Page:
Monday was a good day for the stock market. Tuesday was not. Today has a long way to go, but at the moment, this hump day is leaning more in favor of Monday than Tuesday.
The S&P futures are up eight points and are trading 0.3% above fair value. That will translate to a positive start for the cash market -- a start that could be even better if not for the projected decline of 5.5% in shares of Dow component IBM (IBM), which are dropping after the company reeled off a less-than-impressive March quarter that included the 20th straight quarter of a year-over-year decline in revenue.
The fortunate offset for the broader market is that Morgan Stanley (MS) reported better-than-expected first quarter results that made Goldman Sachs's (GS) disappointing results on Tuesday look like a company-specific issue.
Shares of MS are indicated 2.4% higher in pre-market trading, which will give a much needed lift to the heavily-weighted financial sector.
The latter slipped 0.8% on Tuesday and pulled the broader market down with it. That left the sector down 2.9% month-to-date and 0.8% year-to-date. It also left the sector in the spotlight as a reflection of the waning interest in the so-called reflation trade.
Accordingly, look for the manner in which the financial sector trades to help dictate the course of things for the broader market, which has deviated from its post-election rally course since the start of March. In the intervening period, the S&P 500 has declined 2.2% while the S&P 500 financial sector has declined 8.3%.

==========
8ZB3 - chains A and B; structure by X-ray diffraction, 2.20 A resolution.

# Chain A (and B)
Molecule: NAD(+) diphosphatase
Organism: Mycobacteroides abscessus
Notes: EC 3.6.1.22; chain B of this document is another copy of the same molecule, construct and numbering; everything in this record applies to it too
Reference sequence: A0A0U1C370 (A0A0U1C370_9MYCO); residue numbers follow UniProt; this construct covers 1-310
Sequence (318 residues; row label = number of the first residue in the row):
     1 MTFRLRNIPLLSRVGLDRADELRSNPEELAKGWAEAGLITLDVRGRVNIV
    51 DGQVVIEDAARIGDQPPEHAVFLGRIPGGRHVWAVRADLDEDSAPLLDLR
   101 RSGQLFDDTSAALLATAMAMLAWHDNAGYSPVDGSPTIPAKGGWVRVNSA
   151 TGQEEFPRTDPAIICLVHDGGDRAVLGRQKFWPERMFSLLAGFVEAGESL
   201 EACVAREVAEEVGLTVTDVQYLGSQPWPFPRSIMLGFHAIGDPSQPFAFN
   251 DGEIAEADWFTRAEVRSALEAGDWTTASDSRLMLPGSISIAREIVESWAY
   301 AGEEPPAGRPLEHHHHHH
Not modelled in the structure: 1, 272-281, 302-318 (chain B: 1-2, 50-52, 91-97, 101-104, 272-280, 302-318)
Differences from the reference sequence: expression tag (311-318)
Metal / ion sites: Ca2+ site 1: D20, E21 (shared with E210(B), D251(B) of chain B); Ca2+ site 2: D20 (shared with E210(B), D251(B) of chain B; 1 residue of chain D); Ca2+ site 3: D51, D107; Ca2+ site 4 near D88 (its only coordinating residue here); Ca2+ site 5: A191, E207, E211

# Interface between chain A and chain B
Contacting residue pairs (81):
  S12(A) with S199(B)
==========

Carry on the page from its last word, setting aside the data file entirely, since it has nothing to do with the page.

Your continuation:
Some of that lost ground will be made up at the start of today's trading. That will be an offshoot of the expected gains for the financial sector, as well as a sense of relief that today's batch of macro headlines hasn't produced any new sense of deepening negativity.
The French presidential election, North Korea, tax reform -- everything is still up in the air on those fronts, yet the market's sense of tolerance for those uncertainties has been dialed back a notch for the time being.
That doesn't assure the same will hold true this time tomorrow -- or maybe even later today -- but for the moment, market participants are trading what they see directly in front of them.
To that end, they see Morgan Stanley and the financials recovering; they see major European markets, including France's CAC 40 (+0.3%), sporting a positive bias; they see the Treasury market returning some of Tuesday's big gains; and they see some of the risk-averse mindset softening with the drop in gold prices ($1285.70, -$8.40, -0.7%).
Faith in the durability of any rebound effort won't be stoked, though, until the S&P 500 can reclaim a posture above its 50-day simple moving average (currently 2355.16) on a closing basis. Until then, no rally effort can be taken for granted, as Tuesday's reversal indicated.